March 07, 2011, 10:57 AM — Wells Fargo's IT group has a simple answer for employees who want to hook personal devices up to corporate systems: No.
"They can't connect them to our networks," says Wayne Mekjian, executive vice president and CIO of information services at Wells Fargo. "We won't let them in."
The "just say no" policy applies to Apple iPads, Android tablets and smartphones owned by employees. The company also has strict policies regarding use of Twitter and Facebook, making the sites off-limits to many. Wells Fargo does, however, supply employees with corporate-approved smartphones, and a limited deployment of iPads that can connect to e-mail and other corporate systems.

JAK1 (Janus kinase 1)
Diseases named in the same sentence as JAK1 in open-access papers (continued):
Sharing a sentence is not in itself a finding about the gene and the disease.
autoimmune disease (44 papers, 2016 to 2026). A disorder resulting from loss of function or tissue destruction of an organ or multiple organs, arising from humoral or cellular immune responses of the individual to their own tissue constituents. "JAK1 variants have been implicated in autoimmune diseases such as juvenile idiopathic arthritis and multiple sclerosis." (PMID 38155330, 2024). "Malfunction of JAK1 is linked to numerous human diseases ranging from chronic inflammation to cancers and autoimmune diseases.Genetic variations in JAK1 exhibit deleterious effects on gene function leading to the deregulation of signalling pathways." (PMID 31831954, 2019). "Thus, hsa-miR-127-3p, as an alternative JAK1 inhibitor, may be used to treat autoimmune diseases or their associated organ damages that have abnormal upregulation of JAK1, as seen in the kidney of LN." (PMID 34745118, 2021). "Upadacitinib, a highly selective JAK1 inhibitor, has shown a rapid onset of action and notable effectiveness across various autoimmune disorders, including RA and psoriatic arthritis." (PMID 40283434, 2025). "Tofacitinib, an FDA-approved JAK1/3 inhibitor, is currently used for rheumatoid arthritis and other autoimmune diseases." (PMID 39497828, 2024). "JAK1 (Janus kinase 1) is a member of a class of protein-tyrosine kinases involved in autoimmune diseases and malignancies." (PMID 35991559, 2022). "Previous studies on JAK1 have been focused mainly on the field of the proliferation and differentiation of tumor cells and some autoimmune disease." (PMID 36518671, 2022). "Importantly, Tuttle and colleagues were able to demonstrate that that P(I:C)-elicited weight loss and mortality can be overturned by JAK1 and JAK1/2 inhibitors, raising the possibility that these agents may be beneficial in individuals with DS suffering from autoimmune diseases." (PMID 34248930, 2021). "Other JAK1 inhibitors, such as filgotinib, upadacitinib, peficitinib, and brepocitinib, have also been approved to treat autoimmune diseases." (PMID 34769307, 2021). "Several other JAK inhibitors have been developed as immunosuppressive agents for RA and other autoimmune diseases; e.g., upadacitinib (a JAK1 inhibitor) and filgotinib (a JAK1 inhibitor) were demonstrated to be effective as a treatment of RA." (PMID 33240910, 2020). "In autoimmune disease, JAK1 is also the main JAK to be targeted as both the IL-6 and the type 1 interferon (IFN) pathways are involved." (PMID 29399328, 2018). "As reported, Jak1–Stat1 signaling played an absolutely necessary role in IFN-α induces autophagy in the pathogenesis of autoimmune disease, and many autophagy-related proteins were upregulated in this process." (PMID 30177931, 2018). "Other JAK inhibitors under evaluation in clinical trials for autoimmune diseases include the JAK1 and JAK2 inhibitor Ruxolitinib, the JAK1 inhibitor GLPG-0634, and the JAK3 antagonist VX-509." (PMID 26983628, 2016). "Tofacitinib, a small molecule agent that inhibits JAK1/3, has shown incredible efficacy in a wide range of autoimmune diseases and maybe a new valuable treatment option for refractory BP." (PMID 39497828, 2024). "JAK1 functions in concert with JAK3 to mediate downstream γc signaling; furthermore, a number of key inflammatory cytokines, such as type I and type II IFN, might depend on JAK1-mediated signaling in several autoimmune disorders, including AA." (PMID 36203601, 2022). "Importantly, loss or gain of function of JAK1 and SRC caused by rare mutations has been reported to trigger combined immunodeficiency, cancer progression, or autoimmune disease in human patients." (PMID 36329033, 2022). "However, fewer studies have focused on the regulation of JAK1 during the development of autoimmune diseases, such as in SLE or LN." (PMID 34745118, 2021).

"I carry two phones. One for personal, and one for work," says Martin Davis, executive vice president and head of Wells Fargo's technology integration office. "I've got two iPads in my briefcase, for personal and work. We keep it separate."
The consumerization of IT has led many large enterprises to reconsider restrictive policies on employee-owned devices. Intel, the chipmaker, allows nearly 10,000 personal devices to connect to its network, primarily for e-mail, contacts and calendaring. Ford Motor Co. has a program to support employee use of iPhones and other consumer devices. Moreover, VMware and other virtualization vendors are building a wall between personal and corporate data and applications on smartphones, making it more secure to use a single device for both work and play.